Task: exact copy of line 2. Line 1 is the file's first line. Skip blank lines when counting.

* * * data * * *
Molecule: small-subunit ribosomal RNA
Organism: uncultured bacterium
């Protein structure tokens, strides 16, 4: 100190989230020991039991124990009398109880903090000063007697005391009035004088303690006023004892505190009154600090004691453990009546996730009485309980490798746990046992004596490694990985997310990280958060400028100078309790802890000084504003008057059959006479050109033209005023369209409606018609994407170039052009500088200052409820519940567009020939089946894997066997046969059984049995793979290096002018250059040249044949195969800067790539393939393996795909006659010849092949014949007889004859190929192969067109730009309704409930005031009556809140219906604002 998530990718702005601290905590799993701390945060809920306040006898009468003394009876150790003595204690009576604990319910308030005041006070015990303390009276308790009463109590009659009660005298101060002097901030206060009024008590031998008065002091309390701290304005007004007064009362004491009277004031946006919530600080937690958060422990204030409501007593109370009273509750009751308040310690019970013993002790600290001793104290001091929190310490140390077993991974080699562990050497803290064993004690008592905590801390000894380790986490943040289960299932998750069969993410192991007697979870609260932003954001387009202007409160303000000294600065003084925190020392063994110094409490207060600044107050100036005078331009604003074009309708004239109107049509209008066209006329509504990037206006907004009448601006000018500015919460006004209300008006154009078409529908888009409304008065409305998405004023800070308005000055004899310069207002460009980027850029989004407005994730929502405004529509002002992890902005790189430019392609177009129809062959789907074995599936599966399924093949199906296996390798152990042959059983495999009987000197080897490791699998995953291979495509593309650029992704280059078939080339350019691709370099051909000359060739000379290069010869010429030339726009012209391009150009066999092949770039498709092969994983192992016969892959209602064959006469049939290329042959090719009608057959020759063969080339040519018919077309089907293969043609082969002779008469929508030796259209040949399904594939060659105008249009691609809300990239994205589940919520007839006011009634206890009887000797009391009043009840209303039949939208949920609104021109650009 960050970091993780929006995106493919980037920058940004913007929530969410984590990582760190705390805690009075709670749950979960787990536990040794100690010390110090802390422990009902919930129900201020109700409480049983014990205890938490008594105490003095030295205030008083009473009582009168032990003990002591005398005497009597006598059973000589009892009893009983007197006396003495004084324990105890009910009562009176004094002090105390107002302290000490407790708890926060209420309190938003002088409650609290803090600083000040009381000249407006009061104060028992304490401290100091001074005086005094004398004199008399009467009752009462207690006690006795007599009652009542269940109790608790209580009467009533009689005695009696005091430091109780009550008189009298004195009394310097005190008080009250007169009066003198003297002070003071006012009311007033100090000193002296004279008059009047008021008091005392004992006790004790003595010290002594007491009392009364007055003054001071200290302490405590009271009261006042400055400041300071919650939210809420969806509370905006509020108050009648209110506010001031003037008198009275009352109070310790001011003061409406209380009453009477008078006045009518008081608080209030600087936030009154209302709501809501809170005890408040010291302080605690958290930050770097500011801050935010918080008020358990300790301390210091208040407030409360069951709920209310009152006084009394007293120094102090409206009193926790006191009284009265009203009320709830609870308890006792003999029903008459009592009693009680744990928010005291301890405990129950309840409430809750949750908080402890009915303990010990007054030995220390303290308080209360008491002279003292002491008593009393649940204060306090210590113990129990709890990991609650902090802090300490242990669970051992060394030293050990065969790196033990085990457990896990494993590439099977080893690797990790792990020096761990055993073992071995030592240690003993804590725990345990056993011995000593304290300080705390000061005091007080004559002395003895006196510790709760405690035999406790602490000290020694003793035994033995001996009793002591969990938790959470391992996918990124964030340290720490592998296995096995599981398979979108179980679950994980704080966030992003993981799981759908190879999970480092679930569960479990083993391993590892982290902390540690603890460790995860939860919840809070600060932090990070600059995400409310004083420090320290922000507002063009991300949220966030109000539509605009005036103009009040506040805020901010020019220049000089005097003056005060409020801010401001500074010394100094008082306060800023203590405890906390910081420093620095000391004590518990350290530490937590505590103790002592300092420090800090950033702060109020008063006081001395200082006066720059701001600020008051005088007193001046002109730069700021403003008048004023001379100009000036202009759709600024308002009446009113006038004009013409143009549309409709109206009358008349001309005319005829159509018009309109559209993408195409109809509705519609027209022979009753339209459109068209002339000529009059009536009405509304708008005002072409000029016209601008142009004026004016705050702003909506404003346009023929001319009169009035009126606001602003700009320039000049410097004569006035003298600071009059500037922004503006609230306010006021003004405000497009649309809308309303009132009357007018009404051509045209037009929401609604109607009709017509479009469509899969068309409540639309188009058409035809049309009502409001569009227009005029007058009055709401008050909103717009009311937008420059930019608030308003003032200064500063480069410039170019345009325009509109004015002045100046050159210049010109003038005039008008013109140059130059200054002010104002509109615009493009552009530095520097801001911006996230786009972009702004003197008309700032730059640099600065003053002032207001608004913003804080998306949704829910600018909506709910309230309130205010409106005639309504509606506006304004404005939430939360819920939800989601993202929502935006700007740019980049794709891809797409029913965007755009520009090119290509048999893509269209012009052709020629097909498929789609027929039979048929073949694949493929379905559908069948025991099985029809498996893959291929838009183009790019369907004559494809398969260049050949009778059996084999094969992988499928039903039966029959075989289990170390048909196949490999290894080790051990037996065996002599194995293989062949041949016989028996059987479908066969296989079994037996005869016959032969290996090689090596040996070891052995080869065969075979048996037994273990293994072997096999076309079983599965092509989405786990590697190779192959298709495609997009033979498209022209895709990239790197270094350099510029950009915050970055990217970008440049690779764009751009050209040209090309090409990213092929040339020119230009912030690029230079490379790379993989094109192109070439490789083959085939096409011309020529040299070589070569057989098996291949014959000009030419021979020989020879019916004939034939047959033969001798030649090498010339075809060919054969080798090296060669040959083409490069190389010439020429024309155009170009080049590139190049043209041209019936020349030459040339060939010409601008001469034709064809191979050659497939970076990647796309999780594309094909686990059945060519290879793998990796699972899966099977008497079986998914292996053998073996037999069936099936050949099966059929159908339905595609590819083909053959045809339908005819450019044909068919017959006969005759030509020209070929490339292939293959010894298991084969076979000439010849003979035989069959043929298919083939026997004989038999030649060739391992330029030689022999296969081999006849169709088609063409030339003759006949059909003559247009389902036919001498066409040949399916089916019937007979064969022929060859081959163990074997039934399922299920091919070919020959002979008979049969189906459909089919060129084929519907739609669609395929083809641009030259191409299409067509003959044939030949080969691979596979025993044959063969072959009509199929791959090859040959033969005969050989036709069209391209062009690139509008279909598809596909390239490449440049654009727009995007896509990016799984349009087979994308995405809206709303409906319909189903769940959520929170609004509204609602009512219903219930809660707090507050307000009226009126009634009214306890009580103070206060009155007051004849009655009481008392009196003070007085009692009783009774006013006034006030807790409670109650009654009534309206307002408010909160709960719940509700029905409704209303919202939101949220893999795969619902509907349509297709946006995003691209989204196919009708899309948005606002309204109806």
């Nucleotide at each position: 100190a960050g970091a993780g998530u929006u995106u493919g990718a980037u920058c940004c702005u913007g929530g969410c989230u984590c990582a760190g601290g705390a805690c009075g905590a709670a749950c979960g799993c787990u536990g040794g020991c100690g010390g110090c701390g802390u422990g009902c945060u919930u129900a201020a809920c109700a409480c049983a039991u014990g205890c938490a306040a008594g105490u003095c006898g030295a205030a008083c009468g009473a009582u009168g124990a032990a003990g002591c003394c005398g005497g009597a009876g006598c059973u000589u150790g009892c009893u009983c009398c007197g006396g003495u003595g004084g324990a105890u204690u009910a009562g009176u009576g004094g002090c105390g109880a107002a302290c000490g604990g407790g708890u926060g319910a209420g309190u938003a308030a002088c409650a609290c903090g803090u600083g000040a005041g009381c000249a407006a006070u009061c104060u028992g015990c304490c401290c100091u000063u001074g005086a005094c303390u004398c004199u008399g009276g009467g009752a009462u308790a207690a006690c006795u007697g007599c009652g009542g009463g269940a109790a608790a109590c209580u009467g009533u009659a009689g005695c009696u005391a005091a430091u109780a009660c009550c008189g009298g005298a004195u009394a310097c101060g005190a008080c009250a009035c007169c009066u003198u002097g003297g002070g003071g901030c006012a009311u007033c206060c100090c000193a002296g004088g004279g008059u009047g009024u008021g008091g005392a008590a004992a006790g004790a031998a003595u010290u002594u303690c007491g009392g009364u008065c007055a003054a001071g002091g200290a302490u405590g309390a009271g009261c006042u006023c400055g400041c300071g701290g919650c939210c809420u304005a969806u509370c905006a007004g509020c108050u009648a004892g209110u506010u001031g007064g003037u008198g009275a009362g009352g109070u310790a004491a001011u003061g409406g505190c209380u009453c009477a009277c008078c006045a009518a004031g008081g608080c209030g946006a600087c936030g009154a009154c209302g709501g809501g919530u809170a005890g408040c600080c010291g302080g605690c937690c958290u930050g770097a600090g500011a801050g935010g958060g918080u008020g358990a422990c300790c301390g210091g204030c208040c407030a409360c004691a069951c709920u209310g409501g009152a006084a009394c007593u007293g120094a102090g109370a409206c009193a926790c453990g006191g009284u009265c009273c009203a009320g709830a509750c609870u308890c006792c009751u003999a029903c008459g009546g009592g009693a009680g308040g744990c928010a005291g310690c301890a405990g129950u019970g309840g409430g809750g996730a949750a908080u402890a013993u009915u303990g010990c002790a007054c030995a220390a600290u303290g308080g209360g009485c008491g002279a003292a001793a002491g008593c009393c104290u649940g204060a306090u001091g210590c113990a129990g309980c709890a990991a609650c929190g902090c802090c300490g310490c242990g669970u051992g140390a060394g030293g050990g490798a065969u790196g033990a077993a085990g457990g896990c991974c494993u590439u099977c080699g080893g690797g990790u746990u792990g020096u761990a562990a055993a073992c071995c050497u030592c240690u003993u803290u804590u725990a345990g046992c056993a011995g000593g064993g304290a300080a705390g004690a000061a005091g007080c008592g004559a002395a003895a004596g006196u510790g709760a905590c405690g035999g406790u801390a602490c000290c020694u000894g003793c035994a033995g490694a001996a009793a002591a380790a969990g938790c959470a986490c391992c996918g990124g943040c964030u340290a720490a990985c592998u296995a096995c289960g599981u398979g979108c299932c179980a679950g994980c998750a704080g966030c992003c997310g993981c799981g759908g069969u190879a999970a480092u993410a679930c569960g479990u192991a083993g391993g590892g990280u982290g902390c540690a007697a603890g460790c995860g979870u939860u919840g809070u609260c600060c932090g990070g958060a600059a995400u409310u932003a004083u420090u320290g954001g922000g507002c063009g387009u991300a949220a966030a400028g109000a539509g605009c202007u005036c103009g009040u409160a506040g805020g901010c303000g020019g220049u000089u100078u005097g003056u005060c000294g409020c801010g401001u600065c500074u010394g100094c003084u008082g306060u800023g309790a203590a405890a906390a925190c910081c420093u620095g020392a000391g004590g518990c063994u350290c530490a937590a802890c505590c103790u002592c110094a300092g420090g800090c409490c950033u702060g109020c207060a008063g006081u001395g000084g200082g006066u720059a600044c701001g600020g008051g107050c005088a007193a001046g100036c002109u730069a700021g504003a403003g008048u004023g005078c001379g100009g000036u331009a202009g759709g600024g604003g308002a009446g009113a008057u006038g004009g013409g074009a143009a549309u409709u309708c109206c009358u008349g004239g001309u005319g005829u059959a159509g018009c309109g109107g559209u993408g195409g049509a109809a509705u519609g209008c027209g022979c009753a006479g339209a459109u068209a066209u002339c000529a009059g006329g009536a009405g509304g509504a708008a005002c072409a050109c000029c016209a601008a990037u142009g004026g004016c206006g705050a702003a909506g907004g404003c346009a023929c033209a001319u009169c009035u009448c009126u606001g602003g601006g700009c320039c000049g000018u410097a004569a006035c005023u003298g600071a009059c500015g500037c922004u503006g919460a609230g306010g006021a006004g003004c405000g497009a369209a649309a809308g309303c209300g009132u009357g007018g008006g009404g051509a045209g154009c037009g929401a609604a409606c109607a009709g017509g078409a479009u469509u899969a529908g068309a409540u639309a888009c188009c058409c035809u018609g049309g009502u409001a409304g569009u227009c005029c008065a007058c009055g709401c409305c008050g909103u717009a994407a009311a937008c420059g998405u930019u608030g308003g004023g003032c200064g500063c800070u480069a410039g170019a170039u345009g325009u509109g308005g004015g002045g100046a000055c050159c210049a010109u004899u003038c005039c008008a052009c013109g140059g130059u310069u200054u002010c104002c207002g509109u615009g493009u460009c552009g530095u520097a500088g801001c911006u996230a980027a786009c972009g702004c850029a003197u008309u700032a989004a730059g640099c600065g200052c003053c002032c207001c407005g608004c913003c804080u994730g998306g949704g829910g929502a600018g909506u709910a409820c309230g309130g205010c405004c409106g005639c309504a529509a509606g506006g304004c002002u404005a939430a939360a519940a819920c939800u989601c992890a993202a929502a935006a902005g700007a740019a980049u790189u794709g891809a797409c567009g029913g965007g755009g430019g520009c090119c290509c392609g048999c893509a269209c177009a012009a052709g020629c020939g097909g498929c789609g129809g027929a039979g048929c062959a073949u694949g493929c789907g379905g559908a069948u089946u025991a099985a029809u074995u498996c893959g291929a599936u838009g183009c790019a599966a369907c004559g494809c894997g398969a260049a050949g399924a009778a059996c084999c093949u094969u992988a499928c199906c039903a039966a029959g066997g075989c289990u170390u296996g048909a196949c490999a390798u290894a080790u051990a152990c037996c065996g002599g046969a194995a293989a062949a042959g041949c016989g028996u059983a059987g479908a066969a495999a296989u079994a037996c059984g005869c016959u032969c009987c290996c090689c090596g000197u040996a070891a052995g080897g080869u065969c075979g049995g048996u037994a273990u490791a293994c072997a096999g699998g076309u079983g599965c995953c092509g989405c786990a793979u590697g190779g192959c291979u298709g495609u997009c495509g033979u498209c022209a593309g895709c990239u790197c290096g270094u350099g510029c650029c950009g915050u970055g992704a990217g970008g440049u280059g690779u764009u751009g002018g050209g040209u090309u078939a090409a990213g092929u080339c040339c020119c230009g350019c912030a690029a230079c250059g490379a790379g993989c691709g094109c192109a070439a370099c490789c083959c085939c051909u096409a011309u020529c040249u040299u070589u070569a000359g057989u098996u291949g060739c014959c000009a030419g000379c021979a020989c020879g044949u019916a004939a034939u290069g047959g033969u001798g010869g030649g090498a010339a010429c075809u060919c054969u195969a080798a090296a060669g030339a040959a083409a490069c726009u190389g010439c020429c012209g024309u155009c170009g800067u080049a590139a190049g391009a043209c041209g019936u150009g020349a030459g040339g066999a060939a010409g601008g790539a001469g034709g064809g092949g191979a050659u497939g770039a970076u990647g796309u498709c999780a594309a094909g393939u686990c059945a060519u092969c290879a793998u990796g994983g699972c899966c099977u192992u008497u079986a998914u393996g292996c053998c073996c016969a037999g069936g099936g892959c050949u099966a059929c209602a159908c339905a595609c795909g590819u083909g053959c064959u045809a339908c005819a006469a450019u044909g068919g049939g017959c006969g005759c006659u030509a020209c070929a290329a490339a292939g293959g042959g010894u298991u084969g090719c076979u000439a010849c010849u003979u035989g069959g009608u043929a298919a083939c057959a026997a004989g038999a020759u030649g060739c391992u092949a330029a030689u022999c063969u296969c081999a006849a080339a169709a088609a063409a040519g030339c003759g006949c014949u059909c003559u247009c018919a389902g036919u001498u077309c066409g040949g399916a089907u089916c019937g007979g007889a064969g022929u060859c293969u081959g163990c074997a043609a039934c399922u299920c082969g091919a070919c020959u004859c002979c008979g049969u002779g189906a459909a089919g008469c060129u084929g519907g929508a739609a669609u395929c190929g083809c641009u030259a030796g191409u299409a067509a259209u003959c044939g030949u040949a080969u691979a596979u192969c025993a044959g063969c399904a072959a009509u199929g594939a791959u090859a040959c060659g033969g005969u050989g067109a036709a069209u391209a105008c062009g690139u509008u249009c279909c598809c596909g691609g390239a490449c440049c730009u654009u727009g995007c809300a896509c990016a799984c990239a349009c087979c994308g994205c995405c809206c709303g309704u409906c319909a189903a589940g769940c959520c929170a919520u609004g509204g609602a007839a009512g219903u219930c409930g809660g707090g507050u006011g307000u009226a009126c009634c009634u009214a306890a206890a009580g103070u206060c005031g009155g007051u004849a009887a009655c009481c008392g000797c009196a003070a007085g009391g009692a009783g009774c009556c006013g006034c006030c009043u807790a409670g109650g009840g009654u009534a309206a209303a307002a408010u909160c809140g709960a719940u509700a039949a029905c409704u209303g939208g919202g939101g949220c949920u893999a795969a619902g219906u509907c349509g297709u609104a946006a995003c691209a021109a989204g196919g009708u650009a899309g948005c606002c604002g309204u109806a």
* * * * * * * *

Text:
Organism: uncultured bacterium